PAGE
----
The Sunbank Story
Every company has a story of how it started and why it started. The motivation to make things happen. Sunbank is no different.
The Sunbank’s story starts in an unlikely place, the coalfields of West Virginia.
I grew up surrounded by verdant hills and people working hard to extract coal from them. I tended to appreciate the hills more for their trails to walk and cliffs to climb than the metric tonnage that could be extracted from them. I grew up watching steam billow from the cooling towers of power plants and wondering why I had asthma. I grew up surrounded by energy issues in a state that proudly “kept the lights on” and as a witness to the devastating price the people and environment in West Virginia pay for that pride.
With that history as a backdrop, it’s no surprise that like many people these days, I see energy and climate change as being one of the key issues of our time. Previous generations had their issues and future generations will no doubt have theirs. This is ours. So I decided that I wanted to work in alternative energy and make a positive impact.
This led me to another unlikely place, the Atlantic Coast of Nicaragua, where the idea for Sunbank Solar was born.
In Bluefields, Nicaragua I volunteered for BlueEnergy for nine months in 2009. BlueEnergy is an non-governmental organization (NGO) with a different type of model: work with the local communities, get input and skip generations of fossil fuel burning technology that have polluted our world for the past several decades.
BlueEnergy is in a unique position because it is working in many communities that don’t already have an electric grid. These are remote rural communities, that would have diesel powered generators if getting the fuel weren’t so expensive. There’s not a lot of coal in Nicaragua.
What better opportunity for new technology and for alternative energy to take hold?
This process, skipping generations of technology, has happened all over the world. Another example is cell phone technology, which has arrived to places all over Africa that never had land lines.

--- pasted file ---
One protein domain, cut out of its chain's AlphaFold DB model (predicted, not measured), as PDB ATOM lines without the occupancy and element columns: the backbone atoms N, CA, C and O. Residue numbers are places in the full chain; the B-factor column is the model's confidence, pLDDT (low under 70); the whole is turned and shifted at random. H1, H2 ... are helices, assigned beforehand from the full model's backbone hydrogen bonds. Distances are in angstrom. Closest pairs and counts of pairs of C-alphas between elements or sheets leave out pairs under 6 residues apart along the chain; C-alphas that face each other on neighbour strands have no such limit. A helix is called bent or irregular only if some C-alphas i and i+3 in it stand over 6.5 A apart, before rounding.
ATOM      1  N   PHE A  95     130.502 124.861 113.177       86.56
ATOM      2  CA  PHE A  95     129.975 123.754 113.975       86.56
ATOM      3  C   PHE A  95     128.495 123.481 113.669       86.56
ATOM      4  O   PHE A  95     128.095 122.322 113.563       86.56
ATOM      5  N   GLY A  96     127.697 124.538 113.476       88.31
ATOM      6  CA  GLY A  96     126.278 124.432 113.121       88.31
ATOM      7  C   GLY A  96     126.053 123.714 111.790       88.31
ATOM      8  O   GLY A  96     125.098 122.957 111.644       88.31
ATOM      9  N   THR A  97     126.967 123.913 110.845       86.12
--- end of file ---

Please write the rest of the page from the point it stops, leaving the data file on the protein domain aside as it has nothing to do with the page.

It is an interesting paradox, that wealthy countries are actually held back in their adoption of new technology by the fact that they already have functional (yet obsolete) technology.
Bluefields, which is the region’s largest city, sits on Nicaragua’s famously remote Atlantic Coast. It’s so remote that there are no roads in or out. Your only choices for getting there are flying into the small airport or taking a speed boat for several hours down a river. This is also one of the most impoverished regions of the Western Hemisphere.
While here I worked with fellow volunteers from all over the world including the USA, Mexico, Australia, Argentina, Israel and France on rural electrification and water purification projects. The volunteers and local staff at BlueEnergy build wind turbines with 14 foot blades, install solar panels and bio-sand water filtration systems, as well as explore new technology like the potential use of biogas stoves.
Solar Water Heating Prototype
When I was there, I wanted to investigate the efficacy of solar water heating. With a little bit of down time and lots of PVC piping, we designed, built and plumbed a thermosyphon solar water heating system for the volunteer housing. It is the simplest type of solar water heating systems; a passive design where PVC tubing painted black was fit into the corrugations of the metal roof. The water in these PVC tubes would heat up and create a natural convection loop (as heat rises) to circulate the cooler water into the collectors and the hot water into the tank. Although much higher technology and is available for use with municipal water systems in the US, The Sunbank uses many of these same principles in its passive design. This design feature, when compared to other types of solar water heaters, saves time and money. Passive solar water heaters eliminate the need for pumps therefore greatly, reducing maintenance issues and electricity consumption.
Imagine not taking a hot shower for more than a year. This system was a gift for volunteers who had been in Bluefields for that long. In fact, the system was such a hit that a solar hot tub made out of locally available materials like cinder blocks and old mattresses was built behind the house.
With the success of this system came the obvious question: “why isn’t this everywhere?” That question led to lots of research on the topic of solar water heating and the answer was that in some sense, it is. Solar water heating is the standard way to heat water in much of the world and the only logical and affordable way for many people. In many places that never had electric or gas water heaters, just like cell phone they skipped the generation of old tech and went directly to solar water heaters. In other places, like Hawaii and Japan, the price of electricity is simply too expensive to not use solar water heaters.
Exploring why solar water heating isn’t more popular in the US will be the topic of our next blog post. A big part of that answer, though, is that we stick with what we know. Plumbers stick with what they are comfortable installing and old tech tends to persist without a disruption. However, since 2011 Sunbanks have started to be installed all over the country. Those who have already found them and are taking solar showers have been very pleased.
And thankfully, they have no plans of going back to burning coal or gas to heat their water.
Give us a call!
(888) 385 0005
850 Front Street #7212
Santa Cruz, CA 95060
©2011-2018 Sunbank Solar, Inc.
All Rights Reserved
80 Gallon Solar Water Heater $3,999 ($2,799 after tax credit)